July 3 2015 4:43 PM

Greek Expatriates Lobbying Friends Back Home, Flying In Ahead of Referendum Vote  

For some Greek expatriates, too invested in the country's upcoming referendum to just make phone calls and tweet to influence friends back home, this weekend will be taken up with travel. Reuters takes note of the subset of Greeks overseas making the journey to participate in the too-close-to-call election Sunday:

One airline put on extra flights and ticket prices have risen for expatriates who want to have a say in whether Greece accepts a cash-for-reform deal from international creditors or rejects it, potentially leading to a euro zone exit.
Konstantinos Dimitriou, a management consultant who lives in Singapore, is catching a plane early on Saturday and making the 19-hour journey back to Athens to vote 'Yes' to accept a deal.
"All the opportunities I got in my life to grow came in part from Greece's relationship with Europe, not just my Greek passport," he said.
He said the best man from his wedding was also flying back from New York to vote, as were two friends from Dublin and a former business partner from Sweden.
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The return of Greeks living abroad for the nationwide referendum might bring to mind the wave of Irish citizens that made it home to vote on their country's marriage equality referendum in May. While the result of the marriage vote might have been a source of pride for many Irish people, the Greeks are faced with a bleaker set of possible outcomes: securing continued international support under harsh austerity measures or a total default on debts and possibly a rocky exit from the euro zone.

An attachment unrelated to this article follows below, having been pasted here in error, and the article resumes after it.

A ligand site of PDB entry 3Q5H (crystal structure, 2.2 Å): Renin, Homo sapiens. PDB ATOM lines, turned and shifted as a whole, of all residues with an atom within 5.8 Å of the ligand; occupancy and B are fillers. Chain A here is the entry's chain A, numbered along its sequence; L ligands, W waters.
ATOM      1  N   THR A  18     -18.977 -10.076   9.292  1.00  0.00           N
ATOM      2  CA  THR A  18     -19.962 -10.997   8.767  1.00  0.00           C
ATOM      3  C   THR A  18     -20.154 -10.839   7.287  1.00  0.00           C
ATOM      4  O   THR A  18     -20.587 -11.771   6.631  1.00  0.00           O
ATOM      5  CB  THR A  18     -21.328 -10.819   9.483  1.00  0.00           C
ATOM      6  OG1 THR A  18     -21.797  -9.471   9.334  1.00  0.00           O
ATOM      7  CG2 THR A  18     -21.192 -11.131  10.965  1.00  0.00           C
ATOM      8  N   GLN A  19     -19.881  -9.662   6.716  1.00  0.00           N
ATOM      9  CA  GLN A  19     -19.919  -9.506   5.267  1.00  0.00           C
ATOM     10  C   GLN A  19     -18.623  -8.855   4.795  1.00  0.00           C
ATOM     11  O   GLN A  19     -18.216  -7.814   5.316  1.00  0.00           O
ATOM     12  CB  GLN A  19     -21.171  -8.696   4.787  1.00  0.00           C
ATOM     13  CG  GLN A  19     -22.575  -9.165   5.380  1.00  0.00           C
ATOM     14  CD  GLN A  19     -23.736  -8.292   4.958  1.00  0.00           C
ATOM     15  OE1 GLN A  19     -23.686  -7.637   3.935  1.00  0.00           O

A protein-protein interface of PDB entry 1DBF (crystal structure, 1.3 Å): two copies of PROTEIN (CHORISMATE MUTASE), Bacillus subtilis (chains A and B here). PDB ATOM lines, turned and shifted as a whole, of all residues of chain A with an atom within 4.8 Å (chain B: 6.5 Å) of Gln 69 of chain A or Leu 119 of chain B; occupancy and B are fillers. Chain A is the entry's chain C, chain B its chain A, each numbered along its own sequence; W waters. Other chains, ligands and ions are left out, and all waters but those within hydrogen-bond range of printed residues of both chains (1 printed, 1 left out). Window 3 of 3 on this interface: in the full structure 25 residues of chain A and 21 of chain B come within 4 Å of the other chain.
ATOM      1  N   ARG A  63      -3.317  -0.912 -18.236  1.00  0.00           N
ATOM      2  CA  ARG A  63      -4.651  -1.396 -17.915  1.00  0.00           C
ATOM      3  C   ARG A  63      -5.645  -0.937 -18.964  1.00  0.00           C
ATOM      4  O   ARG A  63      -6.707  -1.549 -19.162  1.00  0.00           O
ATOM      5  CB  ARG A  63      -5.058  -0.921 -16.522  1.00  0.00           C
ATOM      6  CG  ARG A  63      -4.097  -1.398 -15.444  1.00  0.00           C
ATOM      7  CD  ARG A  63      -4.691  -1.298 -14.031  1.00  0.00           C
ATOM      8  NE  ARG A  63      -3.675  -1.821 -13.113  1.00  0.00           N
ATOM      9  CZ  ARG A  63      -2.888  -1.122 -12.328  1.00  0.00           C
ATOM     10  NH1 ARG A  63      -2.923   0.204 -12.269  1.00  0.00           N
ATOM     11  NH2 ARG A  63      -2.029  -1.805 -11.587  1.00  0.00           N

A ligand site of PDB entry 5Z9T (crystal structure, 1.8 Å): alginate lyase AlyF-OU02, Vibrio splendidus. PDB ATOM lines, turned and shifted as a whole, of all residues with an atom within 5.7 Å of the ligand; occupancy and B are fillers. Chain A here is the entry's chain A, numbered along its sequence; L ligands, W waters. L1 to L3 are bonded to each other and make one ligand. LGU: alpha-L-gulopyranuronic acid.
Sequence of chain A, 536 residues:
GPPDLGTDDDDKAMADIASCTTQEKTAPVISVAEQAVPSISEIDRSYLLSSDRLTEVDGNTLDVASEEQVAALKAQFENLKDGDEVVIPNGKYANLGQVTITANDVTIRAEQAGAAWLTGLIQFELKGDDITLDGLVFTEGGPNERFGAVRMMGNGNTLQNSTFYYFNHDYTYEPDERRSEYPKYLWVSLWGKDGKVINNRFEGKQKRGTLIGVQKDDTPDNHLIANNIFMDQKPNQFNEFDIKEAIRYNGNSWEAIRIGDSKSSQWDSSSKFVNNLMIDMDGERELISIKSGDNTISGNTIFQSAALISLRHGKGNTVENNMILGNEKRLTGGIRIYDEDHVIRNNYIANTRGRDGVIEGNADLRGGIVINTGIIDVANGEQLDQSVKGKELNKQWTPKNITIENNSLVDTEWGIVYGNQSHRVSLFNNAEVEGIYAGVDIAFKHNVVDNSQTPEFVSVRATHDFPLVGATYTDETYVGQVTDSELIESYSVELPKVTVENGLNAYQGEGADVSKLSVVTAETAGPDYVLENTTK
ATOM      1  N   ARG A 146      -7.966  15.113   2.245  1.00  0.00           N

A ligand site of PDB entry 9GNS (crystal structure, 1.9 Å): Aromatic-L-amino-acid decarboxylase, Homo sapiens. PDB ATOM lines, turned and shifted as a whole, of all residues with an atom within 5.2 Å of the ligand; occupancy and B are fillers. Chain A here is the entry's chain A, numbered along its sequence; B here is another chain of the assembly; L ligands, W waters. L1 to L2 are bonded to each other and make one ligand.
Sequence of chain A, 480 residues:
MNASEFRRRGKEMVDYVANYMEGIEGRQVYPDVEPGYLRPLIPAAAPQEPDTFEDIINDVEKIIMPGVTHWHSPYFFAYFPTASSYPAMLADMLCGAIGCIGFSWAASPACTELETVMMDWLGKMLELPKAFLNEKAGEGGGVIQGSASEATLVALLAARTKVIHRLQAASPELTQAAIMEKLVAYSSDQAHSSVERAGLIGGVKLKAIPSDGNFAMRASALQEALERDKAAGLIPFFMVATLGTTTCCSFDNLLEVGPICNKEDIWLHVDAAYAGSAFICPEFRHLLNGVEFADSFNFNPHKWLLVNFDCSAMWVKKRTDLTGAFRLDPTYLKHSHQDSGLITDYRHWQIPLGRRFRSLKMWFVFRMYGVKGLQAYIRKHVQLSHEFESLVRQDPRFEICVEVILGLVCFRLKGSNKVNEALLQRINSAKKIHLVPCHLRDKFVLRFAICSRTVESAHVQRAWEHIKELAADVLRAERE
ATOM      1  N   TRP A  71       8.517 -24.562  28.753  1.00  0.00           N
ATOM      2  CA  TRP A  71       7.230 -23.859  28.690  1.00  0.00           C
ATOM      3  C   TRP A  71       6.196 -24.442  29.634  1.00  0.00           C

On Friday, Prime Minister Alexis Tsipras urged citizens to choose an anti-austerity "No" vote as a way to "live in dignity in Europe" in the face of "those who terrorize you." The Greek media, meanwhile, could be attempting to boost public perception of growing support for the pro-Europe "Yes" side, according to the Los Angeles Times:

[N]early all the mainstream press and television stations in Greece have skewed their coverage or are openly in favor of the "yes" campaign, throwing in doubt just how fair Sunday's election will be. The snap referendum has already come under criticism for being called with too little notice by the left-wing Greek government—which is urging a "no" vote—to allow for proper campaigning and educating of voters.